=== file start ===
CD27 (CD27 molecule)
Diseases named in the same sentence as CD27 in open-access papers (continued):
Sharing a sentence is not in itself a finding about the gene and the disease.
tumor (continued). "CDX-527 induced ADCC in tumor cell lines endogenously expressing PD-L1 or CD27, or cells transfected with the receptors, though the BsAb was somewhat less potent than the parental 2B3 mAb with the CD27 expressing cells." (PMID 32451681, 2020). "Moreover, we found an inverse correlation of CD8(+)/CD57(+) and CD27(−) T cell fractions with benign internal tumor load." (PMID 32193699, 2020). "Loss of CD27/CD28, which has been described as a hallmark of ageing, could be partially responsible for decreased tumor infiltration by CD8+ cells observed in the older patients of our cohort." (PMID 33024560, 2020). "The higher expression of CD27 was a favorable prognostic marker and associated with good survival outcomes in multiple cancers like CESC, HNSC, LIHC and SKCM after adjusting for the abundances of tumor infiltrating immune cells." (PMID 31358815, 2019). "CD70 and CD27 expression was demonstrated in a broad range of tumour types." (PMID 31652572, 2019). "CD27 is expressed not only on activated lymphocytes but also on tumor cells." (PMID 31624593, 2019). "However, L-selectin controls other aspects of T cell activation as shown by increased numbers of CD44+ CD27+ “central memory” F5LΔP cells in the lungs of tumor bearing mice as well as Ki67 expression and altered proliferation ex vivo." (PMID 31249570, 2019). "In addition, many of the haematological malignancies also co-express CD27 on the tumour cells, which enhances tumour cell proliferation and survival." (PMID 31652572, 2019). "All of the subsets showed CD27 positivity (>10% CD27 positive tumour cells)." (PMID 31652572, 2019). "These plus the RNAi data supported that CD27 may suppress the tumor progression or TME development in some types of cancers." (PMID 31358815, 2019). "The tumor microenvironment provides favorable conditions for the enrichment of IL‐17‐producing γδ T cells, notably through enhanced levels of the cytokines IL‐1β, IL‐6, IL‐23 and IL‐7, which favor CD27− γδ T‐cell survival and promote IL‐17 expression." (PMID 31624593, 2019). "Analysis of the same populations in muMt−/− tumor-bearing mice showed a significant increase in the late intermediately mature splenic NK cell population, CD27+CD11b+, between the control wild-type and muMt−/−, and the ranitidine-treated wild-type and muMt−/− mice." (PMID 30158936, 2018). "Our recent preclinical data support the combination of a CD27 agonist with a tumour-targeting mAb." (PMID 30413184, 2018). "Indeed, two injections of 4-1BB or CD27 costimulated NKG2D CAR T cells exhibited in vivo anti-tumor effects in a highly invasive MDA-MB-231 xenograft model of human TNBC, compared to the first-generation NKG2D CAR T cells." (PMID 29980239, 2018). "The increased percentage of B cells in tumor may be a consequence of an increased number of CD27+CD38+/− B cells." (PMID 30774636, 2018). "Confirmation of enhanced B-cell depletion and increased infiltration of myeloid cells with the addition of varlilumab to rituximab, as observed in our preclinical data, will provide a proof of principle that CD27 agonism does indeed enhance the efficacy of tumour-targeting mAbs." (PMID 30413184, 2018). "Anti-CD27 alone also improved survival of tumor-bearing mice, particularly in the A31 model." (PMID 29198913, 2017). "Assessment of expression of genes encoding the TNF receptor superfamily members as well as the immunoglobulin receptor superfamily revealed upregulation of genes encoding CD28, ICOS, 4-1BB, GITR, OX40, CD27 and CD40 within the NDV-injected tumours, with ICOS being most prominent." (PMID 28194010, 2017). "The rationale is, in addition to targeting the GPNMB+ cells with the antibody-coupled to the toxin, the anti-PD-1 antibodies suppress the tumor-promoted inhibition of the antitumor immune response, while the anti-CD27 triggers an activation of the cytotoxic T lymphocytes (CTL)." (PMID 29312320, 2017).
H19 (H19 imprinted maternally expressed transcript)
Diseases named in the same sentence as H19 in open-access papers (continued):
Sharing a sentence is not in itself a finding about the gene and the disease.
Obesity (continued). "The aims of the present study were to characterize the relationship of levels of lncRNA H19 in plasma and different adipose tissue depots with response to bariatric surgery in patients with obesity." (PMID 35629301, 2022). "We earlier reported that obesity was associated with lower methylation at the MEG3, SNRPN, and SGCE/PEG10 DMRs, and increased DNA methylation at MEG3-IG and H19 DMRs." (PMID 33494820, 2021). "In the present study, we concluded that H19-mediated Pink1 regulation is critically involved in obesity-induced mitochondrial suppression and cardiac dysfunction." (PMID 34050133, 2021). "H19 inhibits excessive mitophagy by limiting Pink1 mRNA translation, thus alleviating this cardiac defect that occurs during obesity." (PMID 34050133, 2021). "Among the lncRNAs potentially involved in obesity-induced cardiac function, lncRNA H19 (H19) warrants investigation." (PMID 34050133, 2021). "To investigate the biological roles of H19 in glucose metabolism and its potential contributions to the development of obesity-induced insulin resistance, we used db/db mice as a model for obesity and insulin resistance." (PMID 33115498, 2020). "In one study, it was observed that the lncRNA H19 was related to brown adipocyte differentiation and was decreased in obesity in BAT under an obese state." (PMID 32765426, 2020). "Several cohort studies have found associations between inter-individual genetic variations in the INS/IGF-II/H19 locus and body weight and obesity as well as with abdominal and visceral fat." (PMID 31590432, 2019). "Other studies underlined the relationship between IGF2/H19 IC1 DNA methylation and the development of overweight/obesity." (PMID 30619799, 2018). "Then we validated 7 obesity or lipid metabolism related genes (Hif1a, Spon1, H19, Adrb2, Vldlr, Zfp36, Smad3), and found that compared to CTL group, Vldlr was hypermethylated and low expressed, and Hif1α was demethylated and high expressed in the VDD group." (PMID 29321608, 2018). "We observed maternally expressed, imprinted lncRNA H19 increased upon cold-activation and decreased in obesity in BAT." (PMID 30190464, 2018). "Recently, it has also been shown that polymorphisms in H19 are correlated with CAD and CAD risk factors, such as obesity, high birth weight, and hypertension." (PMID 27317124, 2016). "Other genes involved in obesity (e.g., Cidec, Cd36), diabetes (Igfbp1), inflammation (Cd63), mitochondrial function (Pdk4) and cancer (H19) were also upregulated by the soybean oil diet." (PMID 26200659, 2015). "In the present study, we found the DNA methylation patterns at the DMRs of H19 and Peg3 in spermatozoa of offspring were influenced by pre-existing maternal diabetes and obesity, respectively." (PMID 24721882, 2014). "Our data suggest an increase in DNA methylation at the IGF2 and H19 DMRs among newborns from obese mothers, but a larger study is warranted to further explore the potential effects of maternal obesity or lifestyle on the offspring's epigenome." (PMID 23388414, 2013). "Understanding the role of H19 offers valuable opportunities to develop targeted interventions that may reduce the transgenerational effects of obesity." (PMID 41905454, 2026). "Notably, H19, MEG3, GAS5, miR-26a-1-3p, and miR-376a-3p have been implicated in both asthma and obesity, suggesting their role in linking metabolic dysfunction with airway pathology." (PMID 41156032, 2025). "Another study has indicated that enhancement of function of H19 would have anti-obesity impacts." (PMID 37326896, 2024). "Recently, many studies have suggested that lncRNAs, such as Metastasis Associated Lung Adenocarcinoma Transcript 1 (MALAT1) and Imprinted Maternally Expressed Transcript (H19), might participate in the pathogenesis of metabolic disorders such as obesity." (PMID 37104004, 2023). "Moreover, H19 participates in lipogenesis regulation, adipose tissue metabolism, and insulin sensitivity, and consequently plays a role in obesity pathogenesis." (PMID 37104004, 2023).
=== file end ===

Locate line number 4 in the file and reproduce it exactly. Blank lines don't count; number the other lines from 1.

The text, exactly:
tumor (continued). "CDX-527 induced ADCC in tumor cell lines endogenously expressing PD-L1 or CD27, or cells transfected with the receptors, though the BsAb was somewhat less potent than the parental 2B3 mAb with the CD27 expressing cells." (PMID 32451681, 2020). "Moreover, we found an inverse correlation of CD8(+)/CD57(+) and CD27(−) T cell fractions with benign internal tumor load." (PMID 32193699, 2020). "Loss of CD27/CD28, which has been described as a hallmark of ageing, could be partially responsible for decreased tumor infiltration by CD8+ cells observed in the older patients of our cohort." (PMID 33024560, 2020). "The higher expression of CD27 was a favorable prognostic marker and associated with good survival outcomes in multiple cancers like CESC, HNSC, LIHC and SKCM after adjusting for the abundances of tumor infiltrating immune cells." (PMID 31358815, 2019). "CD70 and CD27 expression was demonstrated in a broad range of tumour types." (PMID 31652572, 2019). "CD27 is expressed not only on activated lymphocytes but also on tumor cells." (PMID 31624593, 2019). "However, L-selectin controls other aspects of T cell activation as shown by increased numbers of CD44+ CD27+ “central memory” F5LΔP cells in the lungs of tumor bearing mice as well as Ki67 expression and altered proliferation ex vivo." (PMID 31249570, 2019). "In addition, many of the haematological malignancies also co-express CD27 on the tumour cells, which enhances tumour cell proliferation and survival." (PMID 31652572, 2019). "All of the subsets showed CD27 positivity (>10% CD27 positive tumour cells)." (PMID 31652572, 2019). "These plus the RNAi data supported that CD27 may suppress the tumor progression or TME development in some types of cancers." (PMID 31358815, 2019). "The tumor microenvironment provides favorable conditions for the enrichment of IL‐17‐producing γδ T cells, notably through enhanced levels of the cytokines IL‐1β, IL‐6, IL‐23 and IL‐7, which favor CD27− γδ T‐cell survival and promote IL‐17 expression." (PMID 31624593, 2019). "Analysis of the same populations in muMt−/− tumor-bearing mice showed a significant increase in the late intermediately mature splenic NK cell population, CD27+CD11b+, between the control wild-type and muMt−/−, and the ranitidine-treated wild-type and muMt−/− mice." (PMID 30158936, 2018). "Our recent preclinical data support the combination of a CD27 agonist with a tumour-targeting mAb." (PMID 30413184, 2018). "Indeed, two injections of 4-1BB or CD27 costimulated NKG2D CAR T cells exhibited in vivo anti-tumor effects in a highly invasive MDA-MB-231 xenograft model of human TNBC, compared to the first-generation NKG2D CAR T cells." (PMID 29980239, 2018). "The increased percentage of B cells in tumor may be a consequence of an increased number of CD27+CD38+/− B cells." (PMID 30774636, 2018). "Confirmation of enhanced B-cell depletion and increased infiltration of myeloid cells with the addition of varlilumab to rituximab, as observed in our preclinical data, will provide a proof of principle that CD27 agonism does indeed enhance the efficacy of tumour-targeting mAbs." (PMID 30413184, 2018). "Anti-CD27 alone also improved survival of tumor-bearing mice, particularly in the A31 model." (PMID 29198913, 2017). "Assessment of expression of genes encoding the TNF receptor superfamily members as well as the immunoglobulin receptor superfamily revealed upregulation of genes encoding CD28, ICOS, 4-1BB, GITR, OX40, CD27 and CD40 within the NDV-injected tumours, with ICOS being most prominent." (PMID 28194010, 2017). "The rationale is, in addition to targeting the GPNMB+ cells with the antibody-coupled to the toxin, the anti-PD-1 antibodies suppress the tumor-promoted inhibition of the antitumor immune response, while the anti-CD27 triggers an activation of the cytotoxic T lymphocytes (CTL)." (PMID 29312320, 2017).